"I'm an evangelical preacher. You can't be pro-life and pro-gun.": Rob Schenck, the subject of Abigail Disney's must-see documentary, "The Armor of Light," pens an essay for The Washington Post.
“This isn’t easy for me to say. Forty-one years ago, I accepted Jesus Christ as Lord and Savior under the preaching of an evangelical pastor. I attended an evangelical college and seminary, was ordained an evangelical minister, and now chair the Evangelical Church Alliance, one of America’s oldest associations of evangelical clergy. My Christian identity is solidly evangelical. But I disagree with my community’s wholesale embrace of the idea that anyone should be able to buy a gun. For one thing, our commitment to the sanctity of human life demands that we err on the side of reducing threats to human life. And our belief in the basic sinfulness of humankind should make us skeptical of the NRA’s slogan, ‘the only way to stop a bad guy with a gun is with a good guy with a gun.’ The Bible indicates that we are all bad guys sometimes. Additionally, anyone using a gun for defense must be ready to kill. Such a posture is antithetical to the term ‘evangelical,’ which refers to the ‘evangel,’ or gospel. The gospel begins with God’s love for every human, and calls on Christians to be more Christ-like. At no time did Jesus use deadly force. Although he once allowed his disciples to defend themselves with ‘a sword,’ that permission came with a limitation on the number of weapons they could possess. Numerous Bible passages, such as Exodus 22:2-3, strictly limit the use of deadly force.”
“LIBERATI: ‘And you believe in God…’ LÉAUD: ‘Yes, unlike other actors, I don’t believe in luck, but in Providence, divine Providence. It’s because of Providence that I met François [Truffaut] — and that he hired me to act in ‘The 400 Blows.’’ LIBERATI: ‘I read some- where that you were a real brat when you met Truffaut at the age of 13.’ LÉAUD: ‘Yes, a bad boy, or perhaps — how should i say it? I was rambunctious. a turbulent student, intelligent but turbulent. I had been expelled from 12 schools in a row. It is absolutely Providence that I got to do the film and found myself at the Cannes Film Festival at 14, back when that festival really was the center of cinema.’ LIBERATI: ‘In Cannes, just before you turned 70, in the car on the way to the festival and its famous stairs, you told us another story about your good fortune.’ LÉAUD: ‘The day after the screening [of ‘The 400 Blows’], I was in my hotel room, and someone brought me a bouquet of white car- nations. It was a Japanese woman. She had come with the delegation from her country. She had fallen in love with me during the screening. And yes, my dear, that evening I stole her from Pedro Armendáriz, who at the time was the biggest Mexican film star. [Born in 1912, Pedro Armendáriz shot himself with a revolver in Los Angeles right after he shot his scenes in ‘From Russia with Love.’] He was a complete gentleman when he saw that he had lost her, and he lifted his glass in my direction and left the hotel.’”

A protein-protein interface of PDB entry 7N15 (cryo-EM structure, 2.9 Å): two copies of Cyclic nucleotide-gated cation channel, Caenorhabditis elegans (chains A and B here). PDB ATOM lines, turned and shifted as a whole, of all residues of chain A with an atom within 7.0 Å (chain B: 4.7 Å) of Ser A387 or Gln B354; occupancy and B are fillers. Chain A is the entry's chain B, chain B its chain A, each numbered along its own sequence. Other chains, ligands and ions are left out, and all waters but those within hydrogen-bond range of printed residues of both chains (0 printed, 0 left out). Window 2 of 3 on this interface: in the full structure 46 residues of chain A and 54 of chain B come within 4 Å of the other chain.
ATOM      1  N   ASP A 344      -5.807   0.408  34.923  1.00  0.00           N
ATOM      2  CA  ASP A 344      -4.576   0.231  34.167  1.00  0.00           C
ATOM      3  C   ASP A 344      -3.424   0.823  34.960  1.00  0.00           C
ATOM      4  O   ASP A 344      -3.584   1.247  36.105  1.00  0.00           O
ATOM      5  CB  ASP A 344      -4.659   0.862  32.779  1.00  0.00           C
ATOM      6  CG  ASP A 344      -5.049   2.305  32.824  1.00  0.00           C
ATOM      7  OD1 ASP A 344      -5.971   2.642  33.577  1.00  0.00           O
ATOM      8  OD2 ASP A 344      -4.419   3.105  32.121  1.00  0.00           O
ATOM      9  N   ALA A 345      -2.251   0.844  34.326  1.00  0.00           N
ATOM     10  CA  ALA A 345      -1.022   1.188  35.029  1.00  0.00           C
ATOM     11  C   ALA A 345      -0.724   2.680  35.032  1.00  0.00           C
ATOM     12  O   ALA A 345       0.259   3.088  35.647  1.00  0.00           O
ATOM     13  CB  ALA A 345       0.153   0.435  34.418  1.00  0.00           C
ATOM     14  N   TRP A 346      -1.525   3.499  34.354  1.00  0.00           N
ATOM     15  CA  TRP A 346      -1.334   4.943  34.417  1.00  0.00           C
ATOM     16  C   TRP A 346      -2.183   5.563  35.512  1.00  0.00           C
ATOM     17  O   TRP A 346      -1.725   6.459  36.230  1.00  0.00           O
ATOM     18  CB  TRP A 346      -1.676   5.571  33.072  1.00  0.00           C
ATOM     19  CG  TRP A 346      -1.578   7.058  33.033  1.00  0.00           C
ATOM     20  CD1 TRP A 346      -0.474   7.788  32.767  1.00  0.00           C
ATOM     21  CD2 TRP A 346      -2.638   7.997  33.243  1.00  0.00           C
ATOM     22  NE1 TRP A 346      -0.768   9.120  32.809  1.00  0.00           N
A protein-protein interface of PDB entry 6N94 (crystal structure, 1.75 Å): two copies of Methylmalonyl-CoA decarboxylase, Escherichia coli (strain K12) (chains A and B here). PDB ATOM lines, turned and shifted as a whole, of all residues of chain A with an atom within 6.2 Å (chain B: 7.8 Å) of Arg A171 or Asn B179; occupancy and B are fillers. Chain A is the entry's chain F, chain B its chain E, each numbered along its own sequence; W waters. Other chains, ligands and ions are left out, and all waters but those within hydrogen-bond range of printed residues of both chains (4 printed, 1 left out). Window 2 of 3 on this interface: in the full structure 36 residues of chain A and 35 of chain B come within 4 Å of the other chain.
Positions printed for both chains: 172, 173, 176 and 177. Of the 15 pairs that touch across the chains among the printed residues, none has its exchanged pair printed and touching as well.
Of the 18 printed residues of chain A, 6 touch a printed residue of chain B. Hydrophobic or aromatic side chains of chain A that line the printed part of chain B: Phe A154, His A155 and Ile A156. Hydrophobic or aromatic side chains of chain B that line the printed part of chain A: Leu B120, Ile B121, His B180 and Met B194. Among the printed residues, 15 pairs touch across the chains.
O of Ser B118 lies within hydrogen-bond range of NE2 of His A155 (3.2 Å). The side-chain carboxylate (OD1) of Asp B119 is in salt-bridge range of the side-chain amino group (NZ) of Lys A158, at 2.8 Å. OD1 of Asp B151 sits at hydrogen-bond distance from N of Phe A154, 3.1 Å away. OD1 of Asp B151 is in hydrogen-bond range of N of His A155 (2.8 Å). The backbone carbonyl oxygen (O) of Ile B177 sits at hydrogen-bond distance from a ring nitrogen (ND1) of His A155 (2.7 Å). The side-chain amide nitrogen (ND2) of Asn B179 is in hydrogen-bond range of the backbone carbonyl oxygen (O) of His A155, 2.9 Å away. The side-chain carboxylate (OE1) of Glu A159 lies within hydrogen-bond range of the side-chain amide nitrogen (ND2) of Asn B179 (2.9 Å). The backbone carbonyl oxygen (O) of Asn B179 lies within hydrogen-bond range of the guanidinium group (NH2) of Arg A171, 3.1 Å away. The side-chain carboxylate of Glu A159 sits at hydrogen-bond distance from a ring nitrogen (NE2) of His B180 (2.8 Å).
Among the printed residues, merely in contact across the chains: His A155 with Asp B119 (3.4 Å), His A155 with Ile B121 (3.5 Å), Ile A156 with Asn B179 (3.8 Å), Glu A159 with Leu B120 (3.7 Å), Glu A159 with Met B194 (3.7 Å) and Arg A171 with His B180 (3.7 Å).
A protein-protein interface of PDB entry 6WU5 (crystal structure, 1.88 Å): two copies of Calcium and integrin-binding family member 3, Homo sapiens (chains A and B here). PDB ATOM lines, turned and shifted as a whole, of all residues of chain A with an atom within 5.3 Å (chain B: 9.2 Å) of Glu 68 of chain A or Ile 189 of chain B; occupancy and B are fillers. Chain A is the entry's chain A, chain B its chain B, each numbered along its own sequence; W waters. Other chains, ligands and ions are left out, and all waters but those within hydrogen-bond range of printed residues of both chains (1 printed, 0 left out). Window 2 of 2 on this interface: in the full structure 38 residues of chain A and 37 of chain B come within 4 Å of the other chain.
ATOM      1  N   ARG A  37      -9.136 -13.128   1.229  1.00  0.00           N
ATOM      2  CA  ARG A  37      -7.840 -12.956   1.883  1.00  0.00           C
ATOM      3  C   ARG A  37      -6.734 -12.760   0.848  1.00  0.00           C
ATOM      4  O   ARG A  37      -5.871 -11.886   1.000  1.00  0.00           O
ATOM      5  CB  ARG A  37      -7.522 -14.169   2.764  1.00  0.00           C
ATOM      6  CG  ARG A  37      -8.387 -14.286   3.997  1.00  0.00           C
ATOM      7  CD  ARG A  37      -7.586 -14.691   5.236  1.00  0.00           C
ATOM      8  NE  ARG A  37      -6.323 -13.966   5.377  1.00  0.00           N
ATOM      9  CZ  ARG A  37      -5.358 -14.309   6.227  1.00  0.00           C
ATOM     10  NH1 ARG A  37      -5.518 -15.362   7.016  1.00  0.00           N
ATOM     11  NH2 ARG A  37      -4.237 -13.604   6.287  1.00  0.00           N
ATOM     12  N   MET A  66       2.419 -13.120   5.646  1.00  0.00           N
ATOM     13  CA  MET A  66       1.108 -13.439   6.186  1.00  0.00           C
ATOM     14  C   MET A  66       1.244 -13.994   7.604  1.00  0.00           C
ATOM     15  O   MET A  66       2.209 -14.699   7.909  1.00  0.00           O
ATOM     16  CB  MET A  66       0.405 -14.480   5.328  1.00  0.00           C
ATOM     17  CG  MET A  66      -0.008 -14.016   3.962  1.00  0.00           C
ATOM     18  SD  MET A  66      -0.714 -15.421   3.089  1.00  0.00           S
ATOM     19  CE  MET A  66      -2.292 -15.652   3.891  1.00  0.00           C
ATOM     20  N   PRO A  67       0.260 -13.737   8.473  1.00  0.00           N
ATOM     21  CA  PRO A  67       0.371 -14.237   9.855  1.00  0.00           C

A beautiful tribute to the late cinematographer courtesy of Brad Jones.
At the ripe age of 89, Oscar can still be a notoriously picky fellow when it comes to what constitutes a contender fo...
This message came to me from a reader named Peter Svensland. He and a fr...
A review of Netflix's new series, Lemony Snicket's "A Series of Unfortunate Events," which premieres January 13.
The RogerEbert.com staff picks for the Oscars.